Being a woman on the internet is a nightmare. How can we fix it? – Grid News
Being a woman on the internet is a nightmare. How can we fix it?

Nina Jankowicz was researching disinformation in Eastern Europe when she began noticing a troubling phenomenon: Women in Ukraine and the country of Georgia were exposed to coordinated, often sexualized, disinformation campaigns.


Hear more from Anya van Wagtendonk about this story:


Online trolls spread falsified images of a pro-democracy leader in Ukraine, her face photoshopped onto naked bodies. Somebody else leaked a deepfaked sex tape of an opposition journalist in Georgia.

Women aren’t just unwelcome online, Jankowicz realized, but vulnerable to “just a staggering amount” of gendered abuse. But the area was woefully understudied.

“At the time, very few people were talking about this sort of stuff: not just the abuse more broadly, which has always been kind of prevalent, but the specific use of gender as kind of a disinformation tool or tactic,” she said.

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In the buildup to the 2020 election — while she was studying how female office-seekers of all political persuasions weathered gendered harassment online — the issue became personal. She herself was subject to a torrent of online abuse after a Twitter video she made went semi-viral.

There were clear patterns, she told Grid in a recent interview, “in how abusers were behaving, and a clear negligence, both from social media platforms as well as governments around the world, in protecting women and their right to free speech online.”

This spurred her to write a new book, “How to Be a Woman Online: Surviving Abuse and Harassment, and How to Fight Back,” aimed at helping people understand how women experience online harassment and disinformation.

“There are still people who believe, frankly, that there is no qualitative or quantitative difference in the amount of abuse that women receive online and the amount of abuse that men, their counterparts, receive,” Jankowicz said.

Grid’s misinformation reporter, Anya van Wagtendonk, spoke with Jankowicz about why gendered harassment matters in an increasingly networked world, tactics for navigating gendered abuse online and what tech platforms can be — and often aren’t — doing.

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This interview has been edited for length and clarity.

Grid: What is that relationship between online harassment and disinformation?

Nina Jankowicz: We’ve got your broader abuse and harassment, and then there are some coordinated disinformation campaigns that fall under that umbrella. When you look at this report that we did for the Wilson Center about the candidates in the U.S. election, we defined it as having three characteristics: an element of falsity, an element of coordination and malign intent.

Generally, when you look at these disinformation campaigns, they’re spread around a false narrative — for instance, that Kamala Harris slept her way to the top, which was a popular one in 2020. Seventy-eight percent of the data that we collected was about Kamala Harris.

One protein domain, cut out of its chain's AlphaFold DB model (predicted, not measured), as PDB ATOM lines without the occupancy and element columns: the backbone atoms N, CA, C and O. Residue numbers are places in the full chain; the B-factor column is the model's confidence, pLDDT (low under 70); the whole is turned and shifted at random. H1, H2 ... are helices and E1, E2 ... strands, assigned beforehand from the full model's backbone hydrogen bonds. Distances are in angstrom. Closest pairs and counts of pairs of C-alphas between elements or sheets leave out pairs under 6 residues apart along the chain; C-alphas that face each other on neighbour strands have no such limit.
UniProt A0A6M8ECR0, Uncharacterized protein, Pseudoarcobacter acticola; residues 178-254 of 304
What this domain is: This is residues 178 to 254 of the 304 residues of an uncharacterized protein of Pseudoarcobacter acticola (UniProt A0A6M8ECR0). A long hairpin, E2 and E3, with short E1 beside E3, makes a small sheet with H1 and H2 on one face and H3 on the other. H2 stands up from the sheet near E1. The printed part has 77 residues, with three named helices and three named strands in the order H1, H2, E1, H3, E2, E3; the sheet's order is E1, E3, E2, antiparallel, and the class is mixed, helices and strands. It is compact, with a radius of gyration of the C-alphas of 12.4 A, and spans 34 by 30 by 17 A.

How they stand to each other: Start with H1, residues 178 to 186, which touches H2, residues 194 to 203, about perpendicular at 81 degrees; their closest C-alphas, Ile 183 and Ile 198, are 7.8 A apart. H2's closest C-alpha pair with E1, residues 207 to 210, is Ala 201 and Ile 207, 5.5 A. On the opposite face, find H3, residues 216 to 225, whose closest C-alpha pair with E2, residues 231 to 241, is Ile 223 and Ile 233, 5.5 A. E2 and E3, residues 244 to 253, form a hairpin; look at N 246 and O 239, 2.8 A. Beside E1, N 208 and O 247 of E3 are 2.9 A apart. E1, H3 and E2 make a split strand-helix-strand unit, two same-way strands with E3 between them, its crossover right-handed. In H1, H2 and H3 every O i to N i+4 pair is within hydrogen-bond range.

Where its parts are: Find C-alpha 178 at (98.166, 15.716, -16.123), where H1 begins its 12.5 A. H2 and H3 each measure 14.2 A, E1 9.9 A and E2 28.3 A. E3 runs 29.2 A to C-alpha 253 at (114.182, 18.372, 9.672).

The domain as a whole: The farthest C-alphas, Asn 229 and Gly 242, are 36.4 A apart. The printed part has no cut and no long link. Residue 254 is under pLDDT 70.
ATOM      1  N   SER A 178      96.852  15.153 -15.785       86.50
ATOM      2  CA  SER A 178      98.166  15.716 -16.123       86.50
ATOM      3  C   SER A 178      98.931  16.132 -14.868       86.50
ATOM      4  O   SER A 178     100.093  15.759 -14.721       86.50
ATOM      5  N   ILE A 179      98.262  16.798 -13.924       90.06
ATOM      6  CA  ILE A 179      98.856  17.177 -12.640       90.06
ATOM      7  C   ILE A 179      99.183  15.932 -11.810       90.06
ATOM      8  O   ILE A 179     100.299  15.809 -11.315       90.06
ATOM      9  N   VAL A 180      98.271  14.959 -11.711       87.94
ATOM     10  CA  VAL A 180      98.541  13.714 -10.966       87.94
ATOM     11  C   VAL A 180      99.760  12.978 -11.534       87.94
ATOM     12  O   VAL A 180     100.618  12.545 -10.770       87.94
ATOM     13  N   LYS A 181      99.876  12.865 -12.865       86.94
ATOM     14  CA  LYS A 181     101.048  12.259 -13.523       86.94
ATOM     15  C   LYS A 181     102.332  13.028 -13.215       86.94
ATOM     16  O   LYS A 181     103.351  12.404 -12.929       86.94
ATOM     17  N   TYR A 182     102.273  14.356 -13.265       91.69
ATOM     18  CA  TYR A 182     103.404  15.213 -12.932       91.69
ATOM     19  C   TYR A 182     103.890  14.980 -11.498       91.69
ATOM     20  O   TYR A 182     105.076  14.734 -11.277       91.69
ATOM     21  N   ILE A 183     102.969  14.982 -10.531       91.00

There’s the coordination element, so it’s being pushed by a group of people that are sharing the same meme.

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And then, of course, there’s the malign intent; almost everything that is categorized as abuse or harassment on the internet has the intent of silencing individuals, in particular women or women of color.

G: How can disinformation be gendered?

NJ: Let me give you an example that is pretty clear-cut, the thing that first opened my eyes to this phenomenon: In Ukraine, I was interviewing a woman named Svitlana Zalishchuk, who used to be a member of parliament in Ukraine, who was elected after the Euromaidan Revolution. She’s young, she’s quite attractive, and she was pro-democracy in Ukraine.

The campaign against her said that she had said that she was going to run down the main street of Kyiv naked if the Ukrainian army lost a key battle early on in the war in 2014. When they did lose that battle, a bunch of photoshopped images with her face on naked bodies appeared on the internet and gained so much traction that, she told me, a Deutsche Welle reporter that she was speaking to at the United Nations actually asked her about those allegations. So that’s a coordinated disinformation campaign that has a gendered element of exploiting her sexuality, obviously.

Similarly, in Georgia, a woman who was an opposition journalist and married to an opposition politician had a fake sex tape leaked of her. She was able to disprove that very quickly because she had a tattoo on her back, and the woman in the video did not. But other women were targeted at the same time, and in that very patriarchal, traditional society, it really did put a kind of nail in the coffin of some of their careers.


It has to do with inherently gendered characteristics or sexualized characteristics that wouldn’t really stick to men.

G: What research is still needed in this space?

NJ: One of the things that’s really difficult about research about abuse and harassment and disinformation generally is that we’re limited to the data that we have access to. And so even the quite wide-ranging [Wilson Center] study … was limited to certain platforms that have open APIs. It relied heavily on Twitter, as well as platforms like Parler, 4chan, GAB, 8chan — the platforms that you can scrape. You can’t do that on Meta platforms (Instagram and Facebook). YouTube also has restrictions related to that. And it makes it really difficult to see the level of abuse on those platforms.

It’s really important to continue to press platforms for data access for researchers, especially for issues related to hate speech and the right to free speech. That’s an obstacle right now, because we don’t have the whole picture of what’s going on across the internet. And often [online abuse] is quite networked across platforms.